The National Conservation Commission’s (NCC) popular Save Our Selves (S.O.S) Swimming Programme is riding the tide of the COVID-19 pandemic.
As a result of the viral illness and the resulting protocols, the NCC will not be holding the annual “learn to swim” classes for persons 10 years and older, this year. Instead, it will focus on the public education component of the programme.
Part of that component will be to highlight 19 new signs which have recently been installed at popular bathing spots around the island, with the help of the Barbados Tourism Product Authority (BTPA).
In a recent release, the Commission explained the reasoning behind the new beach signage.
“Not all beaches are supervised by lifeguards and every beach has its own peculiarities relating to tides and currents, etc. To this end, the Barbados Lifeguard Service recognized that tourists and locals are both vulnerable, requiring additional information and direction due to their unfamiliarity with the ocean at the various locations around the island. It is therefore incumbent on us as a nation to protect visitors and locals from potential hazards, unfamiliar environs and possible threats,” the release stated.
The S.O.S programme will focus on some of the key educational areas in beach safety, such as being able to identify and swim at lifeguard supervised beaches; recognizing beaches that are not suitable for swimming as they may present constant or potential hazardous conditions; recognizing lifeguards on duty (by uniform – yellow and red); following the instructions/advice of lifeguards; and understanding the meaning of the various flags that are utilized by lifeguards in the execution of their duties.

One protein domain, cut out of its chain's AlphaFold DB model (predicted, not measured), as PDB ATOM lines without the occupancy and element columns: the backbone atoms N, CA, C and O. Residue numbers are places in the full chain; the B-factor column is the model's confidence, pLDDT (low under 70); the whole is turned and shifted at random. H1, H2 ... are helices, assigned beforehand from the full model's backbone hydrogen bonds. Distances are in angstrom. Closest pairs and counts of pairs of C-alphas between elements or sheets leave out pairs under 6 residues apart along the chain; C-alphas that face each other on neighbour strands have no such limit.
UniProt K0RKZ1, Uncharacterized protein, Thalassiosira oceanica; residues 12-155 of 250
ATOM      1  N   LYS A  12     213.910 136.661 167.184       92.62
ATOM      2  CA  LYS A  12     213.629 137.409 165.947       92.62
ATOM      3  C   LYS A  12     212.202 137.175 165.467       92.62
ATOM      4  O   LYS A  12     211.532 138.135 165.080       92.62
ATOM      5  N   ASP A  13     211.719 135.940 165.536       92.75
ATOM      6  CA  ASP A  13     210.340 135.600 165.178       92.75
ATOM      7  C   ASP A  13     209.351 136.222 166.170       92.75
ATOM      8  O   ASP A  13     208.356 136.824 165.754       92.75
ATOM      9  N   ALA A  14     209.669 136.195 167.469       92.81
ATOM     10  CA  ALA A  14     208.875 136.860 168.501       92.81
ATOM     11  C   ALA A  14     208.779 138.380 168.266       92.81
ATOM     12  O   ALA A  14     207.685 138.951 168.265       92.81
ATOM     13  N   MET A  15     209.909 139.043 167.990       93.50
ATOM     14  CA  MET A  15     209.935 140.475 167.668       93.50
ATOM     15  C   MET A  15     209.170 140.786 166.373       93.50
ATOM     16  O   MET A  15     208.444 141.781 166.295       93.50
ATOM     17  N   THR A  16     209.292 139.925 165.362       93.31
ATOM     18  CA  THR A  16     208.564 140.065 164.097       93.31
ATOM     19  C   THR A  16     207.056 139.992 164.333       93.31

After careful consideration of these areas, the NCC collaborated with the BTPA to develop the necessary artwork to fabricate and install the signs.
Nine Be Beach Smart signs have been erected at Barclays Park, Foul Bay, Worthing Beach, Needham’s Point, Welches Beach, Holetown Beach, Batts Rock, Maxwell Beach and Pier Head Beach.
Another nine Caution Dangerous Current signs were strategically placed along the Ermy Bourne Highway, and one Danger – Do Not Swim Here sign has been placed at Barclays Park.
The S.O.S programme is designed to acquaint participants with the experience of ocean swimming and its hazards, while exposing them to an environment that will teach respect for the marine environment, in order to promote more responsible behaviours.
The Barbados Lifeguard Service, which falls under the auspices of the NCC, facilitates the programme.